UNITED STATES PATENT OFFICE
CLARENCE N. HICKMAN, OF JACKSON HEIGHTS, NEW YORK, ASSIGNOR
TO AMERICAN PIANO CORPORATION, OF NEW YORK, N. Y., A CORPORATION OF NEW JERSEY
PIANO KEY ACTION
Application filed May 1, 1929. Serial No. 359,466.
This invention relates to keys of pianos and kindred instruments and has for an object the provision of improved means for adjusting the touch of such keys.
It is common practice to adjust the touch of keys by applying permanent weights to them but this usually does not provide for subsequent variation of the touch except by changing the weights. Various persons using the instrument stroke the keys in different ways and accordingly it is desirable to vary the touch characteristics of the keys collectively to suit individual preference and to be able to effect this variation or adjust quickly and conveniently.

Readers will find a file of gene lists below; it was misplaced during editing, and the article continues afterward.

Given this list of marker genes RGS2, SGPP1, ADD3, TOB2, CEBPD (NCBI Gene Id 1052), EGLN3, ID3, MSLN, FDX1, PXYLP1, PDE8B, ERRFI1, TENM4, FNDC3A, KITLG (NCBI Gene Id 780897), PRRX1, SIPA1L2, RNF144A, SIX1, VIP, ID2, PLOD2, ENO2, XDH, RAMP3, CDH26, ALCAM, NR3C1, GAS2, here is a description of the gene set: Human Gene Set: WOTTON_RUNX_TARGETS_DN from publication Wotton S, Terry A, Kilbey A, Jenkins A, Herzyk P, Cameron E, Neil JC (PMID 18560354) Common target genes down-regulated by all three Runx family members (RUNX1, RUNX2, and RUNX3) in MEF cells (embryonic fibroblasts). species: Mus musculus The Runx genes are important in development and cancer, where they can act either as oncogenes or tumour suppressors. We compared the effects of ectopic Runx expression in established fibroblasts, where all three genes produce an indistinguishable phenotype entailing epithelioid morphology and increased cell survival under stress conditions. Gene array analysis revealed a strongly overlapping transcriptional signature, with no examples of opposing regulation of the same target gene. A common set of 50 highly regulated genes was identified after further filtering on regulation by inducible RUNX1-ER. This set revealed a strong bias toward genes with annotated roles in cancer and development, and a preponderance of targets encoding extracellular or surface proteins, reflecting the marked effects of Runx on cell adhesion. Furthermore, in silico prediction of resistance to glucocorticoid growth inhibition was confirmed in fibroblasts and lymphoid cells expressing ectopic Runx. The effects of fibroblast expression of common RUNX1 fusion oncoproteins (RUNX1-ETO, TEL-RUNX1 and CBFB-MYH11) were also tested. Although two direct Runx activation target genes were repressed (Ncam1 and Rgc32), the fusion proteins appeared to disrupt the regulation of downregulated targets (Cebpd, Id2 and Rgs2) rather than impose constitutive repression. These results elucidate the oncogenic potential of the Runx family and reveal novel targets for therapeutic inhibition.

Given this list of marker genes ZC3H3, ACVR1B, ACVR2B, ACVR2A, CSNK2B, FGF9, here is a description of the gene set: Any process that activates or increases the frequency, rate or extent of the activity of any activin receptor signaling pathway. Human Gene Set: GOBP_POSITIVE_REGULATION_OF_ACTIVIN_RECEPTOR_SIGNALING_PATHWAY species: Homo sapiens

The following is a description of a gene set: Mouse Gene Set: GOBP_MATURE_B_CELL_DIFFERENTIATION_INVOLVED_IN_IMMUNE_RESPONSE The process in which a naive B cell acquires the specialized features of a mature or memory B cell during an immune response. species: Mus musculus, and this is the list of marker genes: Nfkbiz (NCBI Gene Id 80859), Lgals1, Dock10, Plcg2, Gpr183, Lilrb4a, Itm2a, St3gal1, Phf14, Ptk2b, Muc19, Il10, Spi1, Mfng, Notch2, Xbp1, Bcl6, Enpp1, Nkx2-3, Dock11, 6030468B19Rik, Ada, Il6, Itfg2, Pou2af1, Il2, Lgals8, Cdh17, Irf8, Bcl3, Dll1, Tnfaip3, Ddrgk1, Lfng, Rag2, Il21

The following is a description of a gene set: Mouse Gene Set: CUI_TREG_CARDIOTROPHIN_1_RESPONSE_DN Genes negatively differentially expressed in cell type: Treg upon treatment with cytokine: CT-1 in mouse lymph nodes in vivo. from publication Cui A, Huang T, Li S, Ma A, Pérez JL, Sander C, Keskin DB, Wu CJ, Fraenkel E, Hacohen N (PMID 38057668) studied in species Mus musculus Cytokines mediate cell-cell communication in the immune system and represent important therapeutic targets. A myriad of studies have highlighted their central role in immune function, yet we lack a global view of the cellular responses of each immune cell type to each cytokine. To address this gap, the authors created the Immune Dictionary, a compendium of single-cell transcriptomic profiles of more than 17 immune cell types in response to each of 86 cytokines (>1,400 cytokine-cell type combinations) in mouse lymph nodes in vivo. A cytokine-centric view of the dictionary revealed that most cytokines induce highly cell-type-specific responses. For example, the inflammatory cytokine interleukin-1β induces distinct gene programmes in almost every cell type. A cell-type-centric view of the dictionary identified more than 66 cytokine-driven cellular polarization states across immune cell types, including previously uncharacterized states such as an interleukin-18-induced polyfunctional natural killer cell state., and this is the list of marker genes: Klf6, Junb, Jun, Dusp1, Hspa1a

Moreover, various individual keys of the action may vary in touch due to variations in weight or frictional resistance and it is desirable to be able to vary the touch characteristics of the individual keys so that uniformity of touch throughout the action or non-uniformity, if that be desired, may be easily and conveniently secured.
Considered from a mechanical viewpoint the adjustment mechanism must be strong and durable; must act with minimum friction to prevent wear; must be silent; and desirably must be simple and inexpensive to manufacture and install.
An exemplary embodiment of mechanism for fulfilling the above requirements will now be described in connection with the accompanying drawings thereof in which:
Figure 1 is a sectional elevation taken immediately within the encasing panel;
Figure 2 is a plan view;
Figure 3 is a partial vertical section taken on the line 3--3 of Figures 1 and 2 and
Figure 4 is a partial vertical section taken on the line 4--4 of Figure 2.